Organisers of an annual event celebrating Japanese culture and links with the north-east of Scotland have hailed this year’s showcase as the biggest yet.
More than 2,100 people attended the Japan Day Aberdeen 2017 family-friendly festival at Cults Academy on Sunday, June 11.
The turnout was more than doubled the previous year and continued a trend of growing participation since the inception of the event 13 years ago.
Chief organiser Preston Gan paid tribute to the hard work and dedication of the team of volunteers that ensured the event was welcoming and smooth running so visitors had the opportunity to enjoy the vibrant atmosphere on the day.
He said: “We are really pleased that, once again, Japan Day was a tremendous success, with attendance more than double the previous year.
“It was a great response from the public to turn out in such huge numbers from across the north-east and further afield including Glasgow, Dundee and Inverness.
“The success of this event is down to the hard work of the volunteers involved. I really cannot stress that enough – all of their efforts paid off.
The volunteers came together from different walks of life, different in every way, but working towards the same vision and purpose, it bonded us together, we’ve made new friends and the relationship really shone through. Everyone helped out where they could at the event so visitors can have a wonderful experience. Team-working at its best!
“There were many great moments throughout the day, but I thought that the traditional Japanese dancing and the Japanese songs performance where everyone joined in song and dance was a real bonding experience for those who were in attendance.”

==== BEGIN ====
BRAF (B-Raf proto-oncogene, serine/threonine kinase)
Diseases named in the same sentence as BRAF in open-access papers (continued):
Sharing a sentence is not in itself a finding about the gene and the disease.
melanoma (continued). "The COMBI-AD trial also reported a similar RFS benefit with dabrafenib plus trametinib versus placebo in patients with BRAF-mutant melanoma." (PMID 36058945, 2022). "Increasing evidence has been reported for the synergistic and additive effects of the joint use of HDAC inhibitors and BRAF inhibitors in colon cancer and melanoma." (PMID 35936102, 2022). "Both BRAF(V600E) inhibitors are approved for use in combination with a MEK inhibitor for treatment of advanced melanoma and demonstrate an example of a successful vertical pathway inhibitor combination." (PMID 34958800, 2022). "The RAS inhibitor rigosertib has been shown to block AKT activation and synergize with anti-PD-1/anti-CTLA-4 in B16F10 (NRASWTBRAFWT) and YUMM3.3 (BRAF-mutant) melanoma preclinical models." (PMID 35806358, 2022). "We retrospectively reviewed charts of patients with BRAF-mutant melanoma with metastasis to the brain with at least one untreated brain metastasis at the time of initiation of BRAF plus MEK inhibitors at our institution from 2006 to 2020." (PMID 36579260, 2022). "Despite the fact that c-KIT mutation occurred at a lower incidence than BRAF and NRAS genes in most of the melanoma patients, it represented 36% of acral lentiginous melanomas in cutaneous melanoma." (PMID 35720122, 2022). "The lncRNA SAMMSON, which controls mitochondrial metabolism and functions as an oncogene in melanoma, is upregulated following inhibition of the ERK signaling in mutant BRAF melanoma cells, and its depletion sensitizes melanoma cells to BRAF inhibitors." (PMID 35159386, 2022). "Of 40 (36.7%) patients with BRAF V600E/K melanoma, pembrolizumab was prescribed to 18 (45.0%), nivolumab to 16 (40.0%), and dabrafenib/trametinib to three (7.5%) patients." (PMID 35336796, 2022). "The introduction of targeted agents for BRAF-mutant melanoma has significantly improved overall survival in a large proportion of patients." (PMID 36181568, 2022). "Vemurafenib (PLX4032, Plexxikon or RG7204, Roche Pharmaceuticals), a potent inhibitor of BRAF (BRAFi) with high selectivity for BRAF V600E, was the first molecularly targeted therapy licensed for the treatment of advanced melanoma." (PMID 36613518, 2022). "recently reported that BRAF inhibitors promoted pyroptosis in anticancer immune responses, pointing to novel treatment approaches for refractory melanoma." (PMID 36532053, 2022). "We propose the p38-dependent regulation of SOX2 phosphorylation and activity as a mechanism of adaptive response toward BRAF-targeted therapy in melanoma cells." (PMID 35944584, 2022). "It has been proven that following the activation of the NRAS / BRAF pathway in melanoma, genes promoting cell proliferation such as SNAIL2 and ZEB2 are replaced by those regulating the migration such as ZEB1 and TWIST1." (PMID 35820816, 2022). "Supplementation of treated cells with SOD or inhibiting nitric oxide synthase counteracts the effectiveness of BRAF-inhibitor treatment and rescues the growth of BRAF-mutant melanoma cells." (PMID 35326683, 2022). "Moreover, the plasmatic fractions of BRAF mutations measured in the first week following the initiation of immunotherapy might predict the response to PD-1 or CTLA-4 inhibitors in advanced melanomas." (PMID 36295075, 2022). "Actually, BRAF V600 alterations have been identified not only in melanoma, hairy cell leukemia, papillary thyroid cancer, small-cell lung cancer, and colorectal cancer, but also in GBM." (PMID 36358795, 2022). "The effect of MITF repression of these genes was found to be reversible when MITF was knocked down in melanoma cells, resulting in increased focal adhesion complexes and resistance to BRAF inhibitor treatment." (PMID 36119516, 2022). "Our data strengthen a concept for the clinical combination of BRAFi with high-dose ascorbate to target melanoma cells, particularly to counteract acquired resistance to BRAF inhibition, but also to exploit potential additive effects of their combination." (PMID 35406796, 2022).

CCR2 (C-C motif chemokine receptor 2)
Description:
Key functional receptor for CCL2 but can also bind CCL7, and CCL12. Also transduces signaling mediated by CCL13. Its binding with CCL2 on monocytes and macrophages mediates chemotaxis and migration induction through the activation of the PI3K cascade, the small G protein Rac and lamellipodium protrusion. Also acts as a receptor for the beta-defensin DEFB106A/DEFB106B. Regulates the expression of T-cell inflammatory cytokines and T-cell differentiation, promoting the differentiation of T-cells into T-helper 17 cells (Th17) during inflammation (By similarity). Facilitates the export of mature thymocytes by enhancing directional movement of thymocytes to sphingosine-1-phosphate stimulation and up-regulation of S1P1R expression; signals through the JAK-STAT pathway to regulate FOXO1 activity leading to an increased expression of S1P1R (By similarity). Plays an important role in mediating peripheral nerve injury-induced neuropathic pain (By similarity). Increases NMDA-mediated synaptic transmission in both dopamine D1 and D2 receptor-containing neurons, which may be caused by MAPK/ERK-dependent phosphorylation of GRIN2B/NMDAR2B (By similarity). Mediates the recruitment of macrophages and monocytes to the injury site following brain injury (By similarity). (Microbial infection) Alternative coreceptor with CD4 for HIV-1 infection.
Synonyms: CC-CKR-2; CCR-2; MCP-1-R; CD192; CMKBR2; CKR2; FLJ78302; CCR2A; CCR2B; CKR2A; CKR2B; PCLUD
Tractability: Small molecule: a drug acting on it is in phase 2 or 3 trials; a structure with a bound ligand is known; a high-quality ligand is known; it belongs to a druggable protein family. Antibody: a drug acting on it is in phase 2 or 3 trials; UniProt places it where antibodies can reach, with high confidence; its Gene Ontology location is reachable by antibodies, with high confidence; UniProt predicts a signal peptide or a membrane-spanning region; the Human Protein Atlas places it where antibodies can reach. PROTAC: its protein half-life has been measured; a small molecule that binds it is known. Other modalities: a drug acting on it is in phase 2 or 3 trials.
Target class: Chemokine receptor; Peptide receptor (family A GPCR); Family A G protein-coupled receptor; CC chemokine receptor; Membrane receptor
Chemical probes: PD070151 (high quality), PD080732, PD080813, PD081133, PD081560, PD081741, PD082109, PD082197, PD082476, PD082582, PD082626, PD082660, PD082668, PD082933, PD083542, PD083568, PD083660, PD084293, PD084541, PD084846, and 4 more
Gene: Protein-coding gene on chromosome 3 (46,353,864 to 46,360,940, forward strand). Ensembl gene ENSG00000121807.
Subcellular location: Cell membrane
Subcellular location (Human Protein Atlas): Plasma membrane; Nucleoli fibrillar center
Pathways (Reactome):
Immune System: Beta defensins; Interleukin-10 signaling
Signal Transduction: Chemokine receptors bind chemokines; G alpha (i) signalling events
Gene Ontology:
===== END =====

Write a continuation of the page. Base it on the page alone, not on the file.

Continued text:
Speakers at the event included the Consul General for Japan, Michael Anderson, from the Mitsubishi Motors Station Garage and Kurumi Hirooka, a Japanese exchange student from Nagasaki studying in Aberdeen.
In addition, Kitri-Du-Lac talked about keeping Geisha tradition alive into the 21st Century and Lee Morrow, a 14-year-old You Tuber, gave a talk entitled, ‘Japanese culture and how it mesmerised me’.
Visitors enjoyed traditional and modern Japanese cultural activities including taiko drum performance, taiko drum tryouts, calligraphy, tea ceremony, a cosplay competition with prizes won for best Anime and best Crafted categories for the contestants who took part, origami, kids’ sumo, martial arts demonstrations and many more.
There was also a stamp rally competition where visitors took part and won raffle prizes, a poster competition by pupils from Airyhall primary with two trophies presented, food stalls serving Japanese and Scottish food as well as other exhibitors from local businesses and further afield.
Those who attended or anyone else who is interested can view pictures and video clips from the day at the official Japan Day Aberdeen Organisation page on Facebook.